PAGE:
PVOID FWHookCalloutAddr = NULL;
PVOID eax = (PVOID)*(unsigned int *)FQBlockAddr;
 
while (eax != FQBlockAddr) {
 /* FWHookCalloutAddr holds the address of the registered firewall hook */
 FWHookCalloutAddr = (PVOID)(*(unsigned int *)((unsigned int)eax+0x8));
 eax = (PVOID)*(unsigned int *)eax;
}

Development

Before going into the details of the development process lets provide a quick summary on the development environment itself.

Two virtual machines were used. One, named XP-A was the development machine and XP-B was the test machine. Both were running Windows XP x86 with SP3 installed, connected via a virtual serial port using named pipes.

XP-A had the following tools installed.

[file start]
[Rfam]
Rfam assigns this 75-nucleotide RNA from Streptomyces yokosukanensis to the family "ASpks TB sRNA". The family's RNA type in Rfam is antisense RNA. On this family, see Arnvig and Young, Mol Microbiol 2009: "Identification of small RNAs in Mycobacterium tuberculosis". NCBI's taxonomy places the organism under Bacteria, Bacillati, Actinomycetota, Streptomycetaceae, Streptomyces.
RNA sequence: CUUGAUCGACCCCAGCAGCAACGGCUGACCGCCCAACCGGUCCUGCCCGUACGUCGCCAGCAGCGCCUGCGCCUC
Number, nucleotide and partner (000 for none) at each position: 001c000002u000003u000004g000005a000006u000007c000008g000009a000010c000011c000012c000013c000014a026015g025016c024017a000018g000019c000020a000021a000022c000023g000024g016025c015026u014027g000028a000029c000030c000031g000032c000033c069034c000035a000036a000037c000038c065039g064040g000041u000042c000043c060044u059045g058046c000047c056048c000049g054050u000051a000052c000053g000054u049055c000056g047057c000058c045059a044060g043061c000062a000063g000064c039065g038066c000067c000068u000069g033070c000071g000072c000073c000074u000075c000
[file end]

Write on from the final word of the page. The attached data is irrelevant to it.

XP-B only had Visual DDK installed. VisualDDK has a tool under $VISUALDDK_HOME\target\$ARCH\ called DDKLaunchMonitor which basically allows the developer machine to transfer the driver (TCP/IP) and load it on the target machine.

Installing VisualDDK will provide a new project type in Visual Studio, called VisualDDK Driver Wizard. This wizard will literally create a basic driver which we can extend.

Developing the Windows Driver

The first big question was whether to go with a PnP or NT4 driver model. And the first mistake was made right there. I thought it makes sense to go with the PnP driver so I can just plug it in and play. When the development got to the stage of implementing dynamic driver loading it turned out that for a PnP driver I would have to create a phantom device as Windows refused to load the driver when there was no device with the given GUID present. With an NT4.0 driver model dynamic loading was way easier.